March 1st, this year spring arrived early in Finland and nearly all snow was gone already by the end of February. A sunny Saturday with +0.5 degrees Celsius sounded like a good day to kick start into the butterfly season.
Almost a month ago my dad, living in Switzerland, reported his first butterfly sighting, a Common Brimstone (Gonepteryx rhamni). In Finland, the waiting continues. A realistic average expectation to observe the first flight of a butterfly is probably April. However, I couldn’t hold myself back to give it a try. The first attempt to score one of the season targets was focusing on a real challenge, finding small Purple Emperor (Apatura iris) caterpillars which overwinter in the stage of larva.
Let me keep the results short: I failed. Despite of the proper preparation, including research on the web finding the right field plus cycling a total of 20 km to reach a promising spot. The major problem turned out to be scanning the surrounding and detect the right food plant. Having no leafs on trees this time of the year, my botanical skills were not sufficient to sight a goat willow (Salix caprea) at a promising location, which then may or may not host any of these tiny caterpillars.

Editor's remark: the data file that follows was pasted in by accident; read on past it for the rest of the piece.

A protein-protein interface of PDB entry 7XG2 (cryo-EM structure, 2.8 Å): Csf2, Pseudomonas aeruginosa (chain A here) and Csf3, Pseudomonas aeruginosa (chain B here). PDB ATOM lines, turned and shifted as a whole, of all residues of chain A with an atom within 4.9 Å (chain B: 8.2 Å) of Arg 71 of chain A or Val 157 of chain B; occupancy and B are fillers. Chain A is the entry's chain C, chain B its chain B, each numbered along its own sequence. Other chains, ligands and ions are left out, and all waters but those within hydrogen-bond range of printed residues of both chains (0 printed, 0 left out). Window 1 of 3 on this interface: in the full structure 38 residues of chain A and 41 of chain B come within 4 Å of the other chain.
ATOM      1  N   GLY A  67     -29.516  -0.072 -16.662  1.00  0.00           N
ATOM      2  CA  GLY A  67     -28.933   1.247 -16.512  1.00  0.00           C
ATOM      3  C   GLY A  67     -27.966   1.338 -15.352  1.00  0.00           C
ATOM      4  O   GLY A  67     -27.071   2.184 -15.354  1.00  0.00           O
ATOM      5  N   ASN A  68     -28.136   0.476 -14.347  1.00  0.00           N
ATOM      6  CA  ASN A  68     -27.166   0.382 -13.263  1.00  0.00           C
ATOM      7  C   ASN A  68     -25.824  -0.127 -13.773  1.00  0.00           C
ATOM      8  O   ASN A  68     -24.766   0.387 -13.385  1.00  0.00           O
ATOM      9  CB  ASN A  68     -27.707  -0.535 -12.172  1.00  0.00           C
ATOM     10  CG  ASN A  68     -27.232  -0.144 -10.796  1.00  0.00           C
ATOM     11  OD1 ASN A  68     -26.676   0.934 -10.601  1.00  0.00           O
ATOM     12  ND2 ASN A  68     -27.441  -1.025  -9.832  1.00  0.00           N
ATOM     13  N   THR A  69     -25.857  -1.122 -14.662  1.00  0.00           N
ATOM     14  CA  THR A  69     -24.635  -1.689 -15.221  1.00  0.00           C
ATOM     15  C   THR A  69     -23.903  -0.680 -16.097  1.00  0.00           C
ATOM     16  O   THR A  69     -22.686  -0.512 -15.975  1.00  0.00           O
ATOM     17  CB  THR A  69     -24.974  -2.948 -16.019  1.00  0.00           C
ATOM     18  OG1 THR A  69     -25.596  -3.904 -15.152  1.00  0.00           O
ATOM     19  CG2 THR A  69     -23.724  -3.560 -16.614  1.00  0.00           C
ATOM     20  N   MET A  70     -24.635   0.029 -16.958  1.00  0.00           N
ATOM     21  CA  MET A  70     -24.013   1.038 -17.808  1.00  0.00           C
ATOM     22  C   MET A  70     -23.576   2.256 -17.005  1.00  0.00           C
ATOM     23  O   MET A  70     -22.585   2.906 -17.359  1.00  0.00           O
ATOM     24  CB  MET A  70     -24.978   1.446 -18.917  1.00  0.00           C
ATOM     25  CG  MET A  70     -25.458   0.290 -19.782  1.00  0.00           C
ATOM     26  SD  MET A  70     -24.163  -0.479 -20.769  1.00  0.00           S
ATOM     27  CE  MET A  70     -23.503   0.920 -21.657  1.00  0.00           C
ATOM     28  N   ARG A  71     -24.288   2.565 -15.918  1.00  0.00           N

I had to accept my defeat, and decided to give it another try when the temperature is more comfortable, or perhaps when the trees wear leafs again later in spring. It will not only be easier to detect the right bush or tree, but traces on these leafs can help finding a spot where caterpillars have been feeding.
All in all, it feels great knowing that winter has almost passed, and the entire season is ahead. Furthermore, to highlight at least one positive sake of this first caterpillar quest: I got some sports spending time on the mountain bike.
Details and information on the Purple Emperor are provided by The Purple Empire, a blog dedicated to this particular species. It contains a collection of great photography and insights into the world of this beautiful butterfly.